The variables "sexual satisfaction" (11 items), "satisfaction with non-sexual aspects of the relationship" (3 items), "participation and enjoyment of noncoital sexual activity" (7 items) and "one's perception of God's view of sex" (6 items) were measured using multi-item scales. Items that comprised these various scales (with Cronbach's alpha) are shown in Table 1.

Table 1 Items Comprising Various Scales
Scale 1: Sexual Satisfaction Cronbach's alpha
 .91
I am satisfied with my spouse as a sexual partner.
After sex I feel relaxed, fulfilled.
I have satisfying orgasms.
I feel that foreplay with my spouse is very arousing
I have good communication with my spouse about sex.
I am satisfied with the variety of sexual positions and activities
 in which my spouse and I participate.
I am pleased with the frequency with which my spouse and I engage
 in sexual activity.
I am pleased with the intensity of sexual activity in which my
 spouse and I engage.
My spouse makes me feel sexually desirable.
I am sexually attracted to my spouse.
My spouse makes it clear that I provide him/her with a great deal
 of sexual pleasure.

Scale 2: Satisfaction With Non-Sexual Aspects Cronbach's alpha
of the Relationship .86

My spouse and I share with each other our goals, dreams, plans,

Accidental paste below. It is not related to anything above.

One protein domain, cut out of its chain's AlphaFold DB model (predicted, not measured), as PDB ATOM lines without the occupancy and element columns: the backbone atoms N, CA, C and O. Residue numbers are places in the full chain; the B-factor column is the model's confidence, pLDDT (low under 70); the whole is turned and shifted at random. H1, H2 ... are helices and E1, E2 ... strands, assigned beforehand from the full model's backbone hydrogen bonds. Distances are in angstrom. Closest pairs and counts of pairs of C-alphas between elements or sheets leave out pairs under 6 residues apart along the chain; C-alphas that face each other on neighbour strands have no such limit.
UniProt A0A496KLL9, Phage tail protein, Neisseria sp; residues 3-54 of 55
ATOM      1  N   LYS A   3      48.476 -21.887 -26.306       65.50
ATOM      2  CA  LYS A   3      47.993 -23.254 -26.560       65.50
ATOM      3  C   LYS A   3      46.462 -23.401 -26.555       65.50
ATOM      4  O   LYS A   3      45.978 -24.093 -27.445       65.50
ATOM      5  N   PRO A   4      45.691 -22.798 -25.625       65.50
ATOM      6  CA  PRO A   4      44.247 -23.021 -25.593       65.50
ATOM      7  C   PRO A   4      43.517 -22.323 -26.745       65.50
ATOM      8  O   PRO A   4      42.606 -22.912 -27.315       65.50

thoughts and feelings.
I have a great deal of respect for the person who is my spouse.
My spouse is a valued companion in recreational activities.

Scale 3: Participation and Enjoyment Croubach's alpha
of Non-Coital Sexual Activity .78

I enjoy using my mouth and tongue to stimulate the genitals of my
 spouse.
I enjoy my spouse using his/her mouth and tongue to stimulate my
 genitals.
I enjoy participating in anal sex with my spouse.
I enjoy participating in masturbation.
When you and your spouse engage in sexual activity, how often does
 this activity involve your spouse performing oral sex on you?
When you and your spouse engage in sexual activity, how often does
 this activity involve you performing oral sex on your spouse?
When you and your spouse engage in sexual activity, how often does
 this activity involve anal sex?

Scale 4: Perception of God's View of Sex Cronbach's alpha
(First three items were reversed scored.) .63

God intended sex to be only for procreation.
Within marriage participation in sexual activities solely for
 pleasure is a sin.
Within marriage participation in sexual activities other than